Chipotle tends to dominate any discussion of Denver-based, fast-casual chains. But just because Chipotle has 5lb burritos doesn't mean you should ignore the city's other national food star: Noodles & Company. Founded just two years after Steve Ells' juggernaut, Noodles & Co. has never quite played by the rules. It's Italian, and also Japanese, and also Thai, and also 'Merican, thanks to the beloved Wisconsin Mac & Cheese. Find out how the company's brazen strategy has played out over the past two decades below. You'll walk away with an in-house recipe, but, sadly, no French toast. Unless you're in Toronto.
1. The founder put in time at Pepsi and Oscar Mayer first
When Noodles & Company founder Aaron Kennedy set out to start his fresh fast-food chain in 1995, he wasn't some food industry greenhorn. The man had served as a product and brand manager for Pepsi-Cola prior, and a marketing research assistant for Oscar Mayer before that. It's unclear if his responsibilities included manning the Wienermobile, but we hope he got in at least one spin.
2. A bad review nearly sunk it
After putting down roots in Denver, Noodles & Company decided to open a second shop a few states over. But it was not prepared for the hell a Wisconsin State Journal critic was about to unleash on the Madison location. While the writer praised the store concept, the compliments ended there. He proceeded to trash just about every item in the place, and soon after the article dropped, so did sales. Two months after the fact, it was just barely covering food and labor (rent and utilities took a backseat) and the end seemed nigh. But the company instead seized the opportunity to revamp, and the streamlined model soon brought Noodles & Company back from the brink.
3. The Wisconsin Mac & Cheese is the most popular dish
People clamor around the signature mac more than any other item -- the proof is in the 50 million servings it's dished out since Noodles & Company first launched.
4. The CEO thinks no tipping is the key to its success
Kevin Ruddy straight-up said the reason Noodles & Company keeps expanding is because of the no-tipping policy, which gets customers in and out quicker and keeps prices low. Guess he's been hanging out with Tom Colicchio.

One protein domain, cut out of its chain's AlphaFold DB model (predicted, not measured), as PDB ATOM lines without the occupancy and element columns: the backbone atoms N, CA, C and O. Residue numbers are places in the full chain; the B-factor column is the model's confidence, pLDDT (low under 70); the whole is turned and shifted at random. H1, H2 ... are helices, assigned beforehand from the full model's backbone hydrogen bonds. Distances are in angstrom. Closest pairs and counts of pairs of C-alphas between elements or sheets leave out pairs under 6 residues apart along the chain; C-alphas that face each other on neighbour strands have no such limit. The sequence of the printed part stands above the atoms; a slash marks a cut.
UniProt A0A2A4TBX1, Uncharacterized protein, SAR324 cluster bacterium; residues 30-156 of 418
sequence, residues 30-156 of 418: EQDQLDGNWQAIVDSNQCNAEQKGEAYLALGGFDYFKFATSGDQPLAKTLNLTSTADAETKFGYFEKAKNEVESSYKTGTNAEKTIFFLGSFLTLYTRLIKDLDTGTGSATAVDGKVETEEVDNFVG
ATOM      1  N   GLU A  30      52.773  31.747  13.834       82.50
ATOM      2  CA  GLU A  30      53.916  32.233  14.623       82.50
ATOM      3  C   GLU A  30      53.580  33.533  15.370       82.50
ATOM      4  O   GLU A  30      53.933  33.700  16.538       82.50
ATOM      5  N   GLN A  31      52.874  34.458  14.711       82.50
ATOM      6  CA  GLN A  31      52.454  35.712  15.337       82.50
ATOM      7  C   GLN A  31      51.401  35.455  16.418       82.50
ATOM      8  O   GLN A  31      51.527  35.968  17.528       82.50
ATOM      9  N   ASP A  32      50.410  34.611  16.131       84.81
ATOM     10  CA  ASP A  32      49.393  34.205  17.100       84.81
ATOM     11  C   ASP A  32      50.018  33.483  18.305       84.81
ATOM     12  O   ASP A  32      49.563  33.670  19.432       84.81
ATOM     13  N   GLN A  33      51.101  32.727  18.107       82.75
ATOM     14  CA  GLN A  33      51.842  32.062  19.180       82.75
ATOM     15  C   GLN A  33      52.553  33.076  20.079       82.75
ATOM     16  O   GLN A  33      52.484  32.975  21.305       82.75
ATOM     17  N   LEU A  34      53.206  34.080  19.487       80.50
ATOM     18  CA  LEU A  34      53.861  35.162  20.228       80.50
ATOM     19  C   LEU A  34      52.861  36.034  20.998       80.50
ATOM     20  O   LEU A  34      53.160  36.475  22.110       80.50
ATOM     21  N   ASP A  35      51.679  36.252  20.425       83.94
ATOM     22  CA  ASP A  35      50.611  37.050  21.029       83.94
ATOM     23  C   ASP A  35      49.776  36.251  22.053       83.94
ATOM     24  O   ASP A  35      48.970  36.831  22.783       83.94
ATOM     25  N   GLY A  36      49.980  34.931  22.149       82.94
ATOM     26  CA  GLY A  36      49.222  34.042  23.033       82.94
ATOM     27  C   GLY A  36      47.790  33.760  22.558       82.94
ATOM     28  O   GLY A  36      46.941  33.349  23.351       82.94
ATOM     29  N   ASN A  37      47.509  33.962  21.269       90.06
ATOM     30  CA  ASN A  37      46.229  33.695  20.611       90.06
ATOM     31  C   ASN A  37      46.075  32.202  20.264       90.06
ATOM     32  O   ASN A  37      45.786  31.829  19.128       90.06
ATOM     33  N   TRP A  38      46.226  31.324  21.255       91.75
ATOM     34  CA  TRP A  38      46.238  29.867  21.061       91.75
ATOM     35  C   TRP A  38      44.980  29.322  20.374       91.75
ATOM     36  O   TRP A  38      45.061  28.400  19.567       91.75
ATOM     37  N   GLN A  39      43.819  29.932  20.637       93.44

5. You can make the Bangkok Curry at home
The staff has demoed the recipe on enough localnewsaffiliates at this point that frankly, it's embarrassing you haven't learned this yet.
When asked for recommendations, a (supposed) Noodles & Company employee encouraged customers to head for the Pesto Cavatappi, Indonesian Peanut Sauté, and Whole Grain Tuscan Fresca on the "sauté line." It's apparently fresher than the side of the place with the Steak Stroganoff, Alfredo MontAmore, and (hold us) Wisconsin Mac & Cheese.
7. It's serving breakfast in Canada
The recently-opened Toronto outpost is not only the first international location, but the first Noodles & Company to serve breakfast. The spread includes Mediterranean- and Asian-style wraps, English muffin sandwiches, and French toast, but don't hold your breath about trying it stateside anytime soon. The brass says there are no plans to add a permanent breakfast menu in America and that it exists in Canada simply because it aligns more with the public's eating habits. This implies Canada loves breakfast more than us, so nation: start working on your pancake patriotism.
8. It recreated the Lady and the Tramp scene
In an inspired bit of Valentine's Day-themed marketing, Noodles & Company recast the Lady and the Tramp spaghetti sharing scene with real-life dogs. These pups didn't romantically slurp one strand together, but they were pretty pleased with the meatballs. And, of course, the accordion player.
9. Menu casualties include the miso soup and diced ham
In an interview with The Denver Post, Noodles & Company founding chef Ross Kamens poured one out for the homies that were cut from the original menu. Among them? Miso soup, spicy peanut cold noodle salad, and a diced ham "add-on" that people used to put on the mac.
10. People have written songs about it
We didn't say they were good ones.
Kristin Hunt is a staff writer for Thrillist, and wishes her career allowed her to feed dogs spaghetti. Follow her at @kristin_hunt.